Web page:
Listen to this episode of The Food Blogger Pro Podcast using the player above or check it out on Apple Podcasts, Google Podcasts, or Spotify.
This episode is sponsored by Clariti.
Welcome to episode 385 of The Food Blogger Pro Podcast! This week on the podcast, Bjork interviews Ashley Covelli from Big Flavors from a Tiny Kitchen about teaching cooking classes as a food creator.
Last week on the podcast, Bjork chatted with Toni Okamoto from Plant-Based on a Budget about how she runs her two food blogs and how she’s grown her email list to over 80,000 subscribers. To go back and listen to that episode, click here.
Teaching Cooking Classes
Have you ever wanted to teach your own cooking classes but are not sure how to get started? Then you won’t want to miss this episode with Ashley!
In addition to sharing recipes on her blog, Big Flavors from a Tiny Kitchen, Ashley also runs online cooking classes in partnership with local libraries. You’ll hear how she started doing these classes, how she got comfortable being on camera, what equipment she uses to run the classes, and more.
If you’re looking to add a new revenue stream to your business, cooking classes might be a fun option to look into!
In this episode, you’ll learn:
- How Ashley started sharing food content online
- How she started teaching in-person cooking classes
- Why she switched to teaching virtual cooking classes
- How her cooking classes work
- What equipment she uses to run her classes
- How she got comfortable being on camera
- How she uses time blocking to maximize her productivity
- Why she recommends documenting your processes
- Big Flavors from a Tiny Kitchen
- Ashley’s Upcoming Cooking Classes
- Aputure Amaran P60X Panel Light
- Alvoxocon USB Lavalier Microphone
- Food Blogger Pro Video Courses <– for Food Blogger Pro members only
- The Checklist Manifesto: How to Get Things Right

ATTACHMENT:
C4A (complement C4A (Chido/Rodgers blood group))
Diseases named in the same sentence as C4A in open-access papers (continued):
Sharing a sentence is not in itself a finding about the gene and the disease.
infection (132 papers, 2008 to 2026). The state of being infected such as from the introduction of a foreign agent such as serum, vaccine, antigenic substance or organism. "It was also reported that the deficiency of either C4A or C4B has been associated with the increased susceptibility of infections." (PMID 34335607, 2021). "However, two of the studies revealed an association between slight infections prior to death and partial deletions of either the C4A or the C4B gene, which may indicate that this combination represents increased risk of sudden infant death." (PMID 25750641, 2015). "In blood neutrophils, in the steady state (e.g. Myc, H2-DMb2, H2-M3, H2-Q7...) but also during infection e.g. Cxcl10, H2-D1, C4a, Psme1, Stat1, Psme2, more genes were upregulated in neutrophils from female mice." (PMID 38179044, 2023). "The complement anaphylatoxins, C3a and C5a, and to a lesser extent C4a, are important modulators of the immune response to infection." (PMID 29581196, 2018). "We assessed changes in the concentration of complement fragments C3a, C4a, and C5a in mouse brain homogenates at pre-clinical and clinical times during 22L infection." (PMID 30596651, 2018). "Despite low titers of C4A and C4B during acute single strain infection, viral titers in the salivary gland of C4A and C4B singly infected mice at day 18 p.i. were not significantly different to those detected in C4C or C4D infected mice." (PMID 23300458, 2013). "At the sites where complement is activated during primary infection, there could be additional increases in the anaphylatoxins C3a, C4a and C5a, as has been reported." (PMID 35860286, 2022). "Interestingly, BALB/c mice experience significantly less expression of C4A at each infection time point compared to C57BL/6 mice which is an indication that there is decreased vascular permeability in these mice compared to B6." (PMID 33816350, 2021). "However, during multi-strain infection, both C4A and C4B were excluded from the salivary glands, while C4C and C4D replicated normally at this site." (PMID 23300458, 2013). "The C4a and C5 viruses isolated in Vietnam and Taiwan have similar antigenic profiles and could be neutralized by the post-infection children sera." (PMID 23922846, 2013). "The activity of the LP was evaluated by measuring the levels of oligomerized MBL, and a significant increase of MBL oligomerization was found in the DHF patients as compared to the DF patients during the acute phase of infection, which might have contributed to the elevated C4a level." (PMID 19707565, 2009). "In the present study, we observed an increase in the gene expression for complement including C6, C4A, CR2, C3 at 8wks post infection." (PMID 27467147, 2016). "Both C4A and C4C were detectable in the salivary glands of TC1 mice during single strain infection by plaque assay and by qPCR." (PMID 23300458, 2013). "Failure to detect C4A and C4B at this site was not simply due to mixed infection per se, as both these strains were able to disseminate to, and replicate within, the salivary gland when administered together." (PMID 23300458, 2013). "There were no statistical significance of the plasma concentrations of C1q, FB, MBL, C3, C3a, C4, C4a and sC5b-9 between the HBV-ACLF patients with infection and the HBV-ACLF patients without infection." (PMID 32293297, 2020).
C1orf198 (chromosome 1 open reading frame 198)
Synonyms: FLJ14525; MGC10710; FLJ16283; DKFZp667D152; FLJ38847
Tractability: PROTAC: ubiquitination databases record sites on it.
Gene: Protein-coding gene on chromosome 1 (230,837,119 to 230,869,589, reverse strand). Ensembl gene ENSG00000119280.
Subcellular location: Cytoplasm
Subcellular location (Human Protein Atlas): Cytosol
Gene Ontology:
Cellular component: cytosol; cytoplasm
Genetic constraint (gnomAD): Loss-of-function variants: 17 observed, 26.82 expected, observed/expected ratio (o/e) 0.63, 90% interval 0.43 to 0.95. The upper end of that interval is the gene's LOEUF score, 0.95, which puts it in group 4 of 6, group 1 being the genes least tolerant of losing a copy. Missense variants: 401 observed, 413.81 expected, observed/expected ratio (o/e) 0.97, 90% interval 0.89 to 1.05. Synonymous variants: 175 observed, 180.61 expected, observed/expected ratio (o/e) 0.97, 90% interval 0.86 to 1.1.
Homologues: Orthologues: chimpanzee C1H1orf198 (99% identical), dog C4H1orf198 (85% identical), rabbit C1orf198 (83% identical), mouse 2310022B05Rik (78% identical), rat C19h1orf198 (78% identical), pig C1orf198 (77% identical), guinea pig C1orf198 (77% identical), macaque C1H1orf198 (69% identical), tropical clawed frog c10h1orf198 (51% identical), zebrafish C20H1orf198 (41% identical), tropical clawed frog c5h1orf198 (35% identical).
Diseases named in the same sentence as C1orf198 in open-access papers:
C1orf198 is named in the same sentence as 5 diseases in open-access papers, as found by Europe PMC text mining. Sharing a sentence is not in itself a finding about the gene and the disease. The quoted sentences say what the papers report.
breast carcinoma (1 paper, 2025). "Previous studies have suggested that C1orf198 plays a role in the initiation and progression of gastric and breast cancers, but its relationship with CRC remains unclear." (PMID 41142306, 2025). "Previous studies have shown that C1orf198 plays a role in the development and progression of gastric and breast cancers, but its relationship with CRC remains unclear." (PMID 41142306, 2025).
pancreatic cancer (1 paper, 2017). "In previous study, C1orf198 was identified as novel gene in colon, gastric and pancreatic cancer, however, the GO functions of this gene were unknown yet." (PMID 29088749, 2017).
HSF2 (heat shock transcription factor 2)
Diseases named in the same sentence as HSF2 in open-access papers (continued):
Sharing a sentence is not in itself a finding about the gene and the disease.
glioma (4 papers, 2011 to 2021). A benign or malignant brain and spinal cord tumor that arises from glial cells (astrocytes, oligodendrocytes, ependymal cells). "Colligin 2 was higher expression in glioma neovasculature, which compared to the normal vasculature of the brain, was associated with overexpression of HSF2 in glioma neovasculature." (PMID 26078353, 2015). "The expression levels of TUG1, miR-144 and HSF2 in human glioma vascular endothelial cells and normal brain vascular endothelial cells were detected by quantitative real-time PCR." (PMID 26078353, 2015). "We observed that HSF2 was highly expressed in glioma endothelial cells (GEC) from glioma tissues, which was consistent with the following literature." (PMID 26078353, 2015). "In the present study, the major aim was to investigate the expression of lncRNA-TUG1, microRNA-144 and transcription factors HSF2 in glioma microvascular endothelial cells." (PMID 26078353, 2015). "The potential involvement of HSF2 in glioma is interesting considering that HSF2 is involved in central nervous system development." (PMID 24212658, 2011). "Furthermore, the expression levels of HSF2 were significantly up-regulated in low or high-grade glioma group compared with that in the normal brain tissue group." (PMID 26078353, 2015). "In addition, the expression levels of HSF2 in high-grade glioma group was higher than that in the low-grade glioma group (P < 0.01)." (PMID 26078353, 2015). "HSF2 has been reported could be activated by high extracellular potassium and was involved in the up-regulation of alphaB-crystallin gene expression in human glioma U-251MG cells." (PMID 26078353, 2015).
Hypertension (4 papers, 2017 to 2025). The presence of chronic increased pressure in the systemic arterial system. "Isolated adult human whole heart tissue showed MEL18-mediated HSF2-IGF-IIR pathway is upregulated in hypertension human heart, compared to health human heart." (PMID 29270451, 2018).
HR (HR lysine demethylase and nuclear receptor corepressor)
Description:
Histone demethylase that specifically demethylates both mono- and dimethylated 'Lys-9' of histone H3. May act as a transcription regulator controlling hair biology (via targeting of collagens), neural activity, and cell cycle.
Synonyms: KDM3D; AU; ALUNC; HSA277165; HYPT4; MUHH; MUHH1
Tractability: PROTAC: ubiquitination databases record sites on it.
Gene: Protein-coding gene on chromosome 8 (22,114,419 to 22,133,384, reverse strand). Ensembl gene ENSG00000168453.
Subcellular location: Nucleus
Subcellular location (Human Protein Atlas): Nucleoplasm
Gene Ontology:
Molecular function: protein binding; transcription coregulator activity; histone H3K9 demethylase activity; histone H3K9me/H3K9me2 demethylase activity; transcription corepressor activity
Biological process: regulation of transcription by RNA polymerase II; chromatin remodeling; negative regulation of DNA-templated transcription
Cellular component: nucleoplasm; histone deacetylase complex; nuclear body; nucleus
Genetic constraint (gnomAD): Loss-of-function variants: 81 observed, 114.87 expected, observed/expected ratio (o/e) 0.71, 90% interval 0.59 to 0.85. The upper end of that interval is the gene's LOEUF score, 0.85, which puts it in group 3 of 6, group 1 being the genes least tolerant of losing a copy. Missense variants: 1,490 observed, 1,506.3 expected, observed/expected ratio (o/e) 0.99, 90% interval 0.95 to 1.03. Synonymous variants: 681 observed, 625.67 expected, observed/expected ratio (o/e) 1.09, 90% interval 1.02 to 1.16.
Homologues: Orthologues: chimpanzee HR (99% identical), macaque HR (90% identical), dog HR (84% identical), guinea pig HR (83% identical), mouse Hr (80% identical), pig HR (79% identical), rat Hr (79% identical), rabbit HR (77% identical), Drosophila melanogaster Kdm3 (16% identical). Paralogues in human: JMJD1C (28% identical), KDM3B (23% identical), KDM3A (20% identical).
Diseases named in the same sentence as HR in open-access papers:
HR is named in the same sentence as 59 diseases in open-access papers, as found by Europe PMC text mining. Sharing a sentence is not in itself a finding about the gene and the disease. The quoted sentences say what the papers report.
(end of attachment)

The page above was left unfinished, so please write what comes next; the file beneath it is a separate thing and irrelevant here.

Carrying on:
- Follow Ashley on Instagram, Facebook, and Pinterest
- Join the Food Blogger Pro Podcast Facebook Group
About This Week’s Sponsor
We’re excited to announce that this week’s episode is sponsored by our sister site, Clariti!
With Clariti, you can easily organize your blog content for maximum growth. Create campaigns to add alt text to your posts, fix broken images, remove any broken links, and more, all within the Clariti app.
Sign up for the Clariti waitlist today to receive:
- Access to their limited-time $45 Forever pricing
- 50% off your first month
- Optimization ideas for your site content
- An invitation to join their exclusive Slack community
- And more!
If you have any comments, questions, or suggestions for interviews, be sure to email them to [email protected].
Transcript (click to expand):
Bjork Ostrom: This episode is sponsored by Clariti, that’s C-L-A-R-I-T-I.com. And I’m going to give you a really specific example of how you can use Clariti if you sign up today. And that is post or page-specific tracking of changes that you’re making. And you can use the notes area within Clariti to make a note anytime that you make a change. An example of when you’d want to do this, let’s say that you’re switching over some of your YouTube videos to be AdThrive or Mediavine video players. You want to make sure that you’re tracking to see when you look back three months later, the change or the impact that had.
Bjork Ostrom: And personally, what we’ve noticed as we’ve worked on content is you forget. If you don’t have a system, if you’re not making a note of that somewhere, you’ll forget. And so within Clariti, there’s the ability to leave a note anytime that you’re making a change or improvement on a piece of content to allow you to go back and see how that change impacted things. There’s lots of other ways that you can use Clariti, but I thought it’d be helpful just to give a really specific example. If you want to see what those other ways are, you can go to Clariti.com/food to get 50% off your first month. Again, that’s C-L-A-R-I-T-I.Com/food To get 50% off of your first month. You can start taking notes on the changes you’re making and explore all the other features. Thanks to Clariti for sponsoring this episode.